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XBRL and Digitisation at the CIPC

Article written by Hennie Viljoen (XBRL Specialist: CIPC)

The Fourth Industrial Revolution in South Africa

The definition of the fourth industrial revolution is not quite set in stone and the technologies associated with it are moving targets whose true value will only be revealed over time. According to the website of the South African Presidential Commission on the Fourth Industrial Revolution (4IR – (www.4ir.gov.za) the current definition reads:

“… the 4IR can be broadly defined as an integration of faster, efficient and intelligent technologies.”

CIPC strategy on digitisation

The above definition of 4IR aligns well with the stated strategy of the Companies and Intellectual Property Commission (CIPC). Par 8.2.6 of the CIPCs strategy is quoted:

Digitisation remains key for CIPC in preparation for the Fourth (4th) Industrial Revolution”.

Also, this expressed statement of the CIPC to digitise, aligns with Regulation 30 (5)(a) of the Companies Act as updated in 2011 with regards to financial reporting to the CIPC:

“The Commission must establish a system to select and review a sample of financial accountability supplements, audited annual financial statements or independently reviewed annual financial statements that have been filed …”

Annual Financial Statements in digital format

The Companies Act prescribes that audited or independently reviewed Annual Financial Statements (AFSs) should be submitted to and reviewed by the CIPC. Since the CIPC is the registrar of companies in South Africa, and therefore the central regulator of all businesses of all types, there were important challenges the CIPC had to overcome to adhere to its legislative mandate:

  • Volumes were overwhelming. Tens of thousands of AFSs had to be processed annually by a small team of investigators;
  • Data was not structured in any back-end system;
  • No standard labelling of data elements aligned to the IFRS accounting standard as prescribed by the Companies Act;
  • There was no automated analysis or reporting, meaning efficiency was low and analysis was very laborious and prone to errors;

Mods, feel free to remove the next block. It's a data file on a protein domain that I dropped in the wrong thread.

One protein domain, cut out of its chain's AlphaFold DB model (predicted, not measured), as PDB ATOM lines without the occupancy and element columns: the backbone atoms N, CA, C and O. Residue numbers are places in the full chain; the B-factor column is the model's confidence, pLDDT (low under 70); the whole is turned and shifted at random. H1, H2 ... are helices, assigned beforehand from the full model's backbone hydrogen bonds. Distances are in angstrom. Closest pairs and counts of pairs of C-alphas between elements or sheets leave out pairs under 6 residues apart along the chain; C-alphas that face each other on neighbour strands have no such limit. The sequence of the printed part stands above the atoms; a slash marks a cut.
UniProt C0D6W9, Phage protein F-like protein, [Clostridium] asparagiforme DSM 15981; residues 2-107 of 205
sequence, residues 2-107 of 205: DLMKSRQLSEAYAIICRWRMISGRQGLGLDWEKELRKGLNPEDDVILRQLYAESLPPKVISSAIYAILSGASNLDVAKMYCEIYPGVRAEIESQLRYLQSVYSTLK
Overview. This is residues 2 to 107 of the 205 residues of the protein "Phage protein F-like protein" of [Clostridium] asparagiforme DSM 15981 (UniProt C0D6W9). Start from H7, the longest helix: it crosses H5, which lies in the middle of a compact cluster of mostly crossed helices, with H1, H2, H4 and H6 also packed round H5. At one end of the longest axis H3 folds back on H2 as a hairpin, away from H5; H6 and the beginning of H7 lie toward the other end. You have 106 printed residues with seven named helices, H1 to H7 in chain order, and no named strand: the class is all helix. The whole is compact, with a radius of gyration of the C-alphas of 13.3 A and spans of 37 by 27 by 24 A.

• The CIPC had little regulatory oversight, was only reactive instead of proactive, and therefor had low regulatory effectiveness.

XBRL as enabler of digitisation

The above-mentioned challenges let the CIPC to embark on a journey to develop a mechanism for receiving of, analysis and reporting on AFSs, via XBRL (eXtensible Business Reporting Language), which is fast becoming the world-wide technology standard for digitisation of business and financial reporting. XBRL was implemented on 1 July 2018 as sponsored by the then Minister of Trade and Industry (Dr. Rob Davies). XBRL is an open international technology standard for digital business and financial reporting, managed by an international not-for-profit consortium – XBRL International (www.xbrl.org).

In line with the definition of the 4IR, XBRL provides intelligent context to data via taxonomies (data dictionaries), like “barcoding” of data. Through the use of taxonomies aligned with accounting standards (e.g. IFRS – International Financial Reporting Standard as annually updated by the IASB – International Accounting Standards Board), ambiguity is removed from financial concepts (e.g. ensuring all reporting entities understand exactly what is meant by “revenue” and how it is made up).

Because data exchange via XBRL filing is electronic and structured; automated validation has been incorporated into the process to ensure accuracy and completeness; and back-end analysis and reporting via Business Intelligence (BI) technology is now part and parcel of processing AFSs, the implementation of XBRL also addressed the “faster” and “efficient” aspects of the definition of 4IR.

The results of implementing XBRL

Since the implementation of XBRL on 1 July 2018, the CIPC received more than 43 000 successful XBRL filings. Regulatory effectiveness improved in the following ways:

  • Better control over execution of policy;
  • Compliance significantly improved;
  • Identification of early signals of sector distress became possible;
  • Better proactive enforcement is now a reality.

Moving forward

The CIPCs XBRL Programme is still ongoing with the emphasis now on:

  • Data sharing with other regulators and government agencies towards the goal of Standard Business Reporting (SBR) – the principle of report-once-share-many;

Future digital assurance of electronic files in XBRL format. This is possible through 3rd party digital certification or block chain technology, and has to be implemented in conjunction with other regulators and professional bodies (e.g. IRBA, SAICA, etc.).

Conclusion

Digitisation through XBRL is a worldwide trend and a major driver of the 4IR. In South Africa, XBRL is a mechanism to enable collaboration between different regulators and government agencies. The potential of XBRL for assisting the economy is significant, and this fact has been emphasised by the international innovation award the CIPC recently won from the Corporate Registers Forum (www.corporateregistersforum.org).

More information

Information about the CIPCs XBRL Programme is available on the iXBRL Page of the CIPCs website (www.cipc.co.za).

CIPC is a proud Partner of the NSBC